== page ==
by John Eustice

Lawson Craddock

For all the slings and arrows thrown at cycling over the past years, I beg you all to consider the case of America’s Lawson Craddock and his stunningly brave ride in yesterday’s Team Time Trial in Cholet. Craddock, who crashed heavily in the first stage, damaging his face and breaking his scapula…has soldiered on in the race to wide acclaim. But his performance yesterday took machismo to an entirely new level.

The TTT is a unique event, the most violent effort there is in cycling. Also, the most treacherous as I’ll explain. In an individual race, say a normal time trial or a road race, one can decide pretty much how hard you want to go; even in a road race a rider can decide to “lift the foot off the pedal” or hide for a bit in the depths of the peloton. Not in a TTT. Your teammates are counting on you and at the same time, setting the pace that you have no choice but to accept and deal with. For a little climber, the TTT is as close to cycling hell as they can get. Today’s speeds are just beyond belief, with years of rider position and bicycle aerodynamic research coming into play. The riders use enormous gears – 58 x 11 instead of the normal 53 x 11 – and were hitting speeds of 90 – yes 90kph yesterday (that’s 56 mph in American).

The new generation of time trial bicycles – carbon fiber missiles – put the riders high and forward on the machines which makes control that much more difficult. Add to that the “triathlon” handlebars, levers that push the joined hands out front far, far away from the brake levers and you have a situation that requires intense bike handling ability. The things are hard enough to handle in an individual TT, but add in seven more riders, crazy speeds, and the now-normal pinball machine obstacle courses full of off-camber roundabouts and out-of-control roadside fans that pass for racecourses today and one has the recipe for all sorts of trouble.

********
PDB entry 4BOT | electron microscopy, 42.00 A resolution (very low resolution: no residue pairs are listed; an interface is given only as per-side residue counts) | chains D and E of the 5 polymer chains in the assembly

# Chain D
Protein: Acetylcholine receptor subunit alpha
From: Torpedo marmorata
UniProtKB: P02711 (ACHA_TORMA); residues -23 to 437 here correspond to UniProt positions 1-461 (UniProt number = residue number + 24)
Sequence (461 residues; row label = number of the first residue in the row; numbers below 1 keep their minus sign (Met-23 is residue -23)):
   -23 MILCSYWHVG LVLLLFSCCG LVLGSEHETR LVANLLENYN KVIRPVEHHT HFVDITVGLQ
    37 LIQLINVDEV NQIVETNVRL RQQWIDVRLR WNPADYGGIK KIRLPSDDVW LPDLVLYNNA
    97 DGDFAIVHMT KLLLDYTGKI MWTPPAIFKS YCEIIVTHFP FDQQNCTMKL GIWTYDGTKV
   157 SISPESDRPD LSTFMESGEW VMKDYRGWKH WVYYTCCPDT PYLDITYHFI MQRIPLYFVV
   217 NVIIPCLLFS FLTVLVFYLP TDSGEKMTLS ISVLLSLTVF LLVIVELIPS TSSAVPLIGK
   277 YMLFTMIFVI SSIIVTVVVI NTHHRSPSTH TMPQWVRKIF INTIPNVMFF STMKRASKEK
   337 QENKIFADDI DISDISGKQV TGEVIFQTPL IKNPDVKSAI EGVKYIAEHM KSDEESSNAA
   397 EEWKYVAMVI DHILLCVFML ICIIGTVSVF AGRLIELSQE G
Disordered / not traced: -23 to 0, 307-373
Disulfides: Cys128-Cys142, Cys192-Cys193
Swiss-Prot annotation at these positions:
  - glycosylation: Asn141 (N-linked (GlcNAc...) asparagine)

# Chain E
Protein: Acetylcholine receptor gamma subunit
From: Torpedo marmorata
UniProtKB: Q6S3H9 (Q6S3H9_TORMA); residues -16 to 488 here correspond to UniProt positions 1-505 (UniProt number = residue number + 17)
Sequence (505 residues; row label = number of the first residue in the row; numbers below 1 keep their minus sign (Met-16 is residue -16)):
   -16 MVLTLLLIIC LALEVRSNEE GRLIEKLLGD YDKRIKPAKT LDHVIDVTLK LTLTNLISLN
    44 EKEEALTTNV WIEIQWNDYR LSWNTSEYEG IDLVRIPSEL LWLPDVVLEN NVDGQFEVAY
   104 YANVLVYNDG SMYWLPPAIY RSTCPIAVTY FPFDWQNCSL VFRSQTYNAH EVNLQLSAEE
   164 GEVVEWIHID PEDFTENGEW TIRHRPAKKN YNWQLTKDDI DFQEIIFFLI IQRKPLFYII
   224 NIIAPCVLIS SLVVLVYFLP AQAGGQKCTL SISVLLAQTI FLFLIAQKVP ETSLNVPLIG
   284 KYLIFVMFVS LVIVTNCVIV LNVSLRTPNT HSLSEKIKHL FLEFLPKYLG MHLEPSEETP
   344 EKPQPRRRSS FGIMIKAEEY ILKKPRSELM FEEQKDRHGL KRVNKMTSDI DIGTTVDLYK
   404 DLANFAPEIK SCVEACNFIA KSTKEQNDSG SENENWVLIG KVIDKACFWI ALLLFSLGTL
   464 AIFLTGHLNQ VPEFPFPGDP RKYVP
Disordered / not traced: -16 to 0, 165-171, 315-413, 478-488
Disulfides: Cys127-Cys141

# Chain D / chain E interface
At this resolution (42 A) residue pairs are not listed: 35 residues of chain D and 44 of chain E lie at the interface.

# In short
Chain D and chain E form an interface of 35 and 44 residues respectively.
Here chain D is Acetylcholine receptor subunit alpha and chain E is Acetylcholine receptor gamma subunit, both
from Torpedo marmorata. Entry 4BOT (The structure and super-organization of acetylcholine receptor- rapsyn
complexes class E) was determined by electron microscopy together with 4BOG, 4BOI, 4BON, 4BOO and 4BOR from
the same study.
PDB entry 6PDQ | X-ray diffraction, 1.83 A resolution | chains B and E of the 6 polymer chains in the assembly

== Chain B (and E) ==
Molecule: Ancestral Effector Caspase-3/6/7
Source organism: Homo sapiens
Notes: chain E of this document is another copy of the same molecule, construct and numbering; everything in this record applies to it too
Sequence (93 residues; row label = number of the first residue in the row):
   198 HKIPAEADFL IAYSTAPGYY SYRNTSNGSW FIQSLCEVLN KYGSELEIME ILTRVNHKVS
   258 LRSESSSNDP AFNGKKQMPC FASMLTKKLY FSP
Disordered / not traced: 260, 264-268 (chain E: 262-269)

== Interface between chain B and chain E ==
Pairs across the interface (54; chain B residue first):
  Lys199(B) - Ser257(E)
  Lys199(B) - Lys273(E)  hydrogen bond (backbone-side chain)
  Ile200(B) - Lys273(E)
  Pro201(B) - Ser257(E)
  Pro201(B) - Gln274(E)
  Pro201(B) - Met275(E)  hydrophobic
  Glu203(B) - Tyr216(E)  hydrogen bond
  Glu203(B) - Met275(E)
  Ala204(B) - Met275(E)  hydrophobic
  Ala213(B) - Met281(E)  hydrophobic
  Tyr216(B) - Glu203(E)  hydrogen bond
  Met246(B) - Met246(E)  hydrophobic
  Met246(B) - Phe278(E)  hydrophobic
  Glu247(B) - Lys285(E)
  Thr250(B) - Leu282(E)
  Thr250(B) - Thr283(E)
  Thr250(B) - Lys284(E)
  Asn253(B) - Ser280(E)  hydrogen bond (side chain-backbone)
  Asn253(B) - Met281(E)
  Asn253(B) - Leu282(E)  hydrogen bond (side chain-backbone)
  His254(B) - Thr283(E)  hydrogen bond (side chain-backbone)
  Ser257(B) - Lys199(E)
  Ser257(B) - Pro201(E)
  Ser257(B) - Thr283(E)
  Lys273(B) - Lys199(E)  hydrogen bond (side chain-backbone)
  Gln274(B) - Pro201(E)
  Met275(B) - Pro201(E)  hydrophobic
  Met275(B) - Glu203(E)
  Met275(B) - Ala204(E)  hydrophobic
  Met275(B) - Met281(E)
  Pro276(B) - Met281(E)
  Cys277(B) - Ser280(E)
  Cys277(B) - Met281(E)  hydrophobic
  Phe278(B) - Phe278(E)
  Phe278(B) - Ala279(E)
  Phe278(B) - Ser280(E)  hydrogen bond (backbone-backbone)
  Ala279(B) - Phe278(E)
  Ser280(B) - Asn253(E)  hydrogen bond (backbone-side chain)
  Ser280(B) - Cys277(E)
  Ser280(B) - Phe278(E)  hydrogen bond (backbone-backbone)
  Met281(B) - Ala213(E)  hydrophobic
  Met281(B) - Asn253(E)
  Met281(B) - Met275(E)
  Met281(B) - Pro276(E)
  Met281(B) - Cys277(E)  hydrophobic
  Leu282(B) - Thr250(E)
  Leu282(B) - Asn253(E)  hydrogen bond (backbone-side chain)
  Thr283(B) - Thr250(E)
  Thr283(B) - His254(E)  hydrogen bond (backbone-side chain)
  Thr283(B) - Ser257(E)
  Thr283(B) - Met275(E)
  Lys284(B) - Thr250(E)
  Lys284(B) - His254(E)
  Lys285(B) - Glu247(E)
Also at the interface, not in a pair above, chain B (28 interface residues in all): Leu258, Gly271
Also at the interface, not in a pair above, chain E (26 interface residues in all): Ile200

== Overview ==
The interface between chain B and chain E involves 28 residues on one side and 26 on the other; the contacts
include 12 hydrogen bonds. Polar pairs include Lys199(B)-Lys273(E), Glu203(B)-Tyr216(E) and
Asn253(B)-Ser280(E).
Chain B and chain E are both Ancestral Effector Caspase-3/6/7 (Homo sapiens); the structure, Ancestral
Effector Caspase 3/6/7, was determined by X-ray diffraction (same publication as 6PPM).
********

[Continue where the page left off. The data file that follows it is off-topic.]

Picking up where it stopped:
A few years ago, I suffered a fairly massive twin shoulder injury so have an idea of what Craddock is going through. Thing is, with a shoulder, once you get back on the bicycle, and able to ignore the pain, the little adjustments and movements that you do to control your ride don’t automatically happen as things are disconnected somehow in that area of the body. So you thinks you’ve done a turn correctly and suddenly, halfway through, realize that you cannot, in fact, control the bike as you’d done before. Craddock must have at least some of those same sensations and, at 60kph+, glued to the wheel in front, riding a 200bpm and taking roundabouts at flirting-with-disaster speeds: I’m just stunned and full of admiration for the young Texan. His brave performance was a major part in saving his team’s and Rigoberto Uran’s Tour yesterday, and he has gained a deserved world-wide collection of fans and admirers in the process.

John EusticeJohn Eustice, is the organizer of the Thompson Bucks County Classic in Doylestown, Pennsylvania and a long-time cycling analyst who has contributed to ESPN, ABC Sports, Time Magazine, and CNN among others. The Bucks County native resides in New York City. He was a pioneer on the European racing circuit and is a two-time United States Professional Champion.